PYNE: I’m very excited, there’s another hive in South Australia, the Australian Space Agency coming to Lot 14. We worked closely with Steven Marshall, of course, and the Federal Government to achieve that. Comes on top of a Centre for Defence Industry Capability based in Adelaide. Again, something that I delivered as the Minister for Defence Industry. Tomorrow we’ve got big announcements about the ships and the submarines, two of the biggest projects in Australia’s history. The offshore patrol vessel started its construction in Adelaide more than a month ago. First Pacific patrol boat delivered to Papua New Guinea and the two joint strike fighters landed on Monday, so I’m having a great week.

HOST: Christmas has come early.

PYNE: Christmas has come early. It’s going to keep coming if you re-elect the Liberal Party.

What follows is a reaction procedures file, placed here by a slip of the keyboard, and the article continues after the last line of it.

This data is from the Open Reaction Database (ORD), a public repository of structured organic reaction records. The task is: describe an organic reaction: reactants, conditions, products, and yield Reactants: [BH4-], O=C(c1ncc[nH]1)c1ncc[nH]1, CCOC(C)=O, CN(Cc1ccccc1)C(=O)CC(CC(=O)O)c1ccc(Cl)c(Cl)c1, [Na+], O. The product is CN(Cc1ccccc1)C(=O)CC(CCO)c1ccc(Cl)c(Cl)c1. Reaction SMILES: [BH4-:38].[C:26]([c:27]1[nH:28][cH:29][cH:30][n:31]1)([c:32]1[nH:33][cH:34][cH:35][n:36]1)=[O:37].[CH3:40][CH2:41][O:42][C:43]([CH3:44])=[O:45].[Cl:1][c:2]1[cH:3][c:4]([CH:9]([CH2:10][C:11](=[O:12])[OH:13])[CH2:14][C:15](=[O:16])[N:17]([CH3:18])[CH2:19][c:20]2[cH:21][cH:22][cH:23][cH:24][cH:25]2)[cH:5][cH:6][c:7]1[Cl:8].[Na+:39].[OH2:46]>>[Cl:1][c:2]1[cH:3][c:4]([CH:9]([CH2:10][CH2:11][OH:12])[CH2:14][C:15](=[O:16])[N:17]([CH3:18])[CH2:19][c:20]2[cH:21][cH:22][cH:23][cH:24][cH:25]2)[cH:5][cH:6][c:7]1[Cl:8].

ALBANESE: Well, he’s certainly had jam for breakfast.

PYNE: What did you have? Did you have Valium? He’s just looking forward to the ALP National Conference on the weekend.

ALBANESE: It’s breakfast radio, so I’ll leave it there.

HOST: So Albo, are you coming over for what? This is the ALP Conference. My mail is apparently business observers are falling over themselves to see you guys in action.

ALBANESE: They are, actually.

HOST: Strange way to spend your money.

ALBANESE: It’s pretty full. People want to chat to us. Why wouldn’t you when there’s a rabble on the other side?

HOST: Are you going to be on your best behaviour?